As I actually entered Mr. Glendiman’s class I became a bit nervous about my presentation and was, therefore, relieved to discover that he intended to spend the first part of the period finishing a previous unit. After he had taken role--there were, as usual, many students absent, but no non-responses, since friends of the truants responded "here". I delayed the speeches as much as I dared by asking several questions, but finally, about half=way through the class period, Mr. Glendiman said, "I think that we’ve covered that unit enough. Now let’s begin with your speeches."
It actually looked like I might be given a reprieve, because the very first girl he called on actually had a speech prepared. It was a sort of capsule history of Yellowstone Park. It was short of the required five minutes, but it obviously had been prepared in advance because she read it verbatim. He then called on several others, who either responded with "Not prepared" or failed to respond altogether. I became very nervous as he was getting very close to my name. Just before me, however, was Ralph Harper. Ralph was, next to myself, the most diligent student in the class, which, in that class, meant that he was prepared about half the time. I expected, therefore, that he would be prepared, but I was in for a surprise--not only was he prepared, but he was prepared like a law student facing his first real jury. He had charts, pictures, graphs, and a speech so well rehearsed that it sounded like he was entering a contest. Suddenly, my planned harangue on the disappearing buffalo palled into insignificance and I prayed fervently that I might be given a day’s grace in which to prepare.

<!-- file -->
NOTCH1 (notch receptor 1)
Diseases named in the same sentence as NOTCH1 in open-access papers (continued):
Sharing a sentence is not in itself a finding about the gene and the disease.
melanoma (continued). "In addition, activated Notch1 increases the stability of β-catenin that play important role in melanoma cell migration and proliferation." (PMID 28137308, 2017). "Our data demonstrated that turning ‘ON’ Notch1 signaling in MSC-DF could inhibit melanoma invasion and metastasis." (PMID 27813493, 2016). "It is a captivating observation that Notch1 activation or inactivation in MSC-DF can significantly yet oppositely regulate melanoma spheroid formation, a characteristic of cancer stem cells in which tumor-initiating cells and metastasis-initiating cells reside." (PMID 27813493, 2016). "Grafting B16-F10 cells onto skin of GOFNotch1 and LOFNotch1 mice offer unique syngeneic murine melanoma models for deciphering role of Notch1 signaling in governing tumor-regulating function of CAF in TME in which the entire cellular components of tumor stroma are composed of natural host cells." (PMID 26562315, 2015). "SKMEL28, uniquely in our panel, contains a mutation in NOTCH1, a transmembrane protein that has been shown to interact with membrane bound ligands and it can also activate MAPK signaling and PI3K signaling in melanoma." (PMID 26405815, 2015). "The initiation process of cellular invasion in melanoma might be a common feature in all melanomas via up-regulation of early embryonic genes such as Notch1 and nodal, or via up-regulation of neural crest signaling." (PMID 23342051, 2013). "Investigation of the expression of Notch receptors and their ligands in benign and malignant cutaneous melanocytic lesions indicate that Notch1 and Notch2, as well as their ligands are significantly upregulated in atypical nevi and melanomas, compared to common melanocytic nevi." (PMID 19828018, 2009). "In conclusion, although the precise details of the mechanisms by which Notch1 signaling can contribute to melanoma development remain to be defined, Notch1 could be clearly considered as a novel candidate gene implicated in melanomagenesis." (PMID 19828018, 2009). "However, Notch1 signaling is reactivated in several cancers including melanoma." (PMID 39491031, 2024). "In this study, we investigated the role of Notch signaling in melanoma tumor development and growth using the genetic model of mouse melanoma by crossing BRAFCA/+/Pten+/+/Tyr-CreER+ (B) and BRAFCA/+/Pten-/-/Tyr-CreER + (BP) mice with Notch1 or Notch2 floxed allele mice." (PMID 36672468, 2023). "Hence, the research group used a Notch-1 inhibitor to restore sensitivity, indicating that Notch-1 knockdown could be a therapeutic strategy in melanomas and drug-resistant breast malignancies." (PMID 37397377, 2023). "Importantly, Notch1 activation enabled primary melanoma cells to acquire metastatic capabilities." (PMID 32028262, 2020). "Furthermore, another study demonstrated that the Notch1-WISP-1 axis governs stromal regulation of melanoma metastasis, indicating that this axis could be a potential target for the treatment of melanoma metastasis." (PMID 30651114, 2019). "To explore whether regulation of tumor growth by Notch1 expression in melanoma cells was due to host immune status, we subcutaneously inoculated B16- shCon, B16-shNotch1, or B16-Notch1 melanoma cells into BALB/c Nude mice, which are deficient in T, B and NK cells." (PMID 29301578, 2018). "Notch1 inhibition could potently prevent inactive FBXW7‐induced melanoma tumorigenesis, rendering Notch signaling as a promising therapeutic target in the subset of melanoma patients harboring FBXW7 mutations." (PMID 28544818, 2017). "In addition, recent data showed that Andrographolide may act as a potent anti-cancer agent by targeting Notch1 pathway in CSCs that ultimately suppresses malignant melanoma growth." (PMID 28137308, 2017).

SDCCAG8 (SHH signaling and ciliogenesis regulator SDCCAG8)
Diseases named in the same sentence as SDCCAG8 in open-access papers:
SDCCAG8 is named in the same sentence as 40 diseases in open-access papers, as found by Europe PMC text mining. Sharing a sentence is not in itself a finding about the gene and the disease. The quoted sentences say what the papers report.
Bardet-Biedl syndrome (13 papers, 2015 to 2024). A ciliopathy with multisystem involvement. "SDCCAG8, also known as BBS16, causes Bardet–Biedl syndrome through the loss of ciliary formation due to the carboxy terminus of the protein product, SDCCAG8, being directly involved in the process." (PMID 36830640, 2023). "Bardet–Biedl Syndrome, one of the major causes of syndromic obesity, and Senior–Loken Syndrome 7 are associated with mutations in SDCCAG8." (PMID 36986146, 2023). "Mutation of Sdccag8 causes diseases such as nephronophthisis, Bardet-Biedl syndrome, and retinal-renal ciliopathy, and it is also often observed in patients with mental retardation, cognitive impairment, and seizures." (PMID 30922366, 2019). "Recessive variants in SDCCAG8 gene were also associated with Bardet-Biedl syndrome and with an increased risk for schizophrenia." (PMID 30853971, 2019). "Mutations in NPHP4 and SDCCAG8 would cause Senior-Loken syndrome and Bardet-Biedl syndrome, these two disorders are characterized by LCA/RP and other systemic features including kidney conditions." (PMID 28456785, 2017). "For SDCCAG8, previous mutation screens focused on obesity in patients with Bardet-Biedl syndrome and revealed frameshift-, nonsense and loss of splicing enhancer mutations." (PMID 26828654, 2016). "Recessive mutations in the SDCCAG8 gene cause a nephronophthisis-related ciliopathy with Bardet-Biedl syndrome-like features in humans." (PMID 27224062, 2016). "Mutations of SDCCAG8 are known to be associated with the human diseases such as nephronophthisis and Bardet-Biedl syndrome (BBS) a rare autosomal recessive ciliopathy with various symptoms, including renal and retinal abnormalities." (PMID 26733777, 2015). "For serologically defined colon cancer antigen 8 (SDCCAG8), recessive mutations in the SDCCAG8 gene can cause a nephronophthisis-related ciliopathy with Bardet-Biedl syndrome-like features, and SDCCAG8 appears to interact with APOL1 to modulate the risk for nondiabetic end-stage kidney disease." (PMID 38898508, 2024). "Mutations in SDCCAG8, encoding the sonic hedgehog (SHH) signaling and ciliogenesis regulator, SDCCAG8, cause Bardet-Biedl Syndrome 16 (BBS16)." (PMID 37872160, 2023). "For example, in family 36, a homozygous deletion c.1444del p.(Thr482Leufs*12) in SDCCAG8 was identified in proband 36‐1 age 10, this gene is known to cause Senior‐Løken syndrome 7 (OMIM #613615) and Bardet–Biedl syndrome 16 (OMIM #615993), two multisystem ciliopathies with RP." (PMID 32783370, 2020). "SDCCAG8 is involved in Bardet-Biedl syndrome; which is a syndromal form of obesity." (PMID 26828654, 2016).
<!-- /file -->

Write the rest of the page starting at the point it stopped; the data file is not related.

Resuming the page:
To my relief, he skipped over my name. Obviously, I was to be the grand finale, but since there was only about five minutes left in the class, I felt a surge of gratitude and relief. Surely, even in that class there would be at least one other person prepared.
No such luck. Mr. Glendiman read through the entire rest of the role with no takers. He layed down the role and said, "Well, that’s it. We’ll now hear from Merrill. We know he’s prepared."
Trying to look as confident as possible, I walked to the front of the room and launched into my speech. "We all know how terribly important conservation is," I began. "A tragic example of the lack of an adequate conservation program can be seen in the buffalo, which, due to lack of conservation, is almost extinct."
With a shock, I realized that I had just delivered the prepared part of my speech. The rest went something like this. "We used to have buffalo everywhere in this country--especially on the plains, but even in the mountains and other places too, but what happened? People starting killing buffalo right and left. They should have known that they needed a conservation program to save the buffalo, but they didn’t and now we hardly have any buffalo."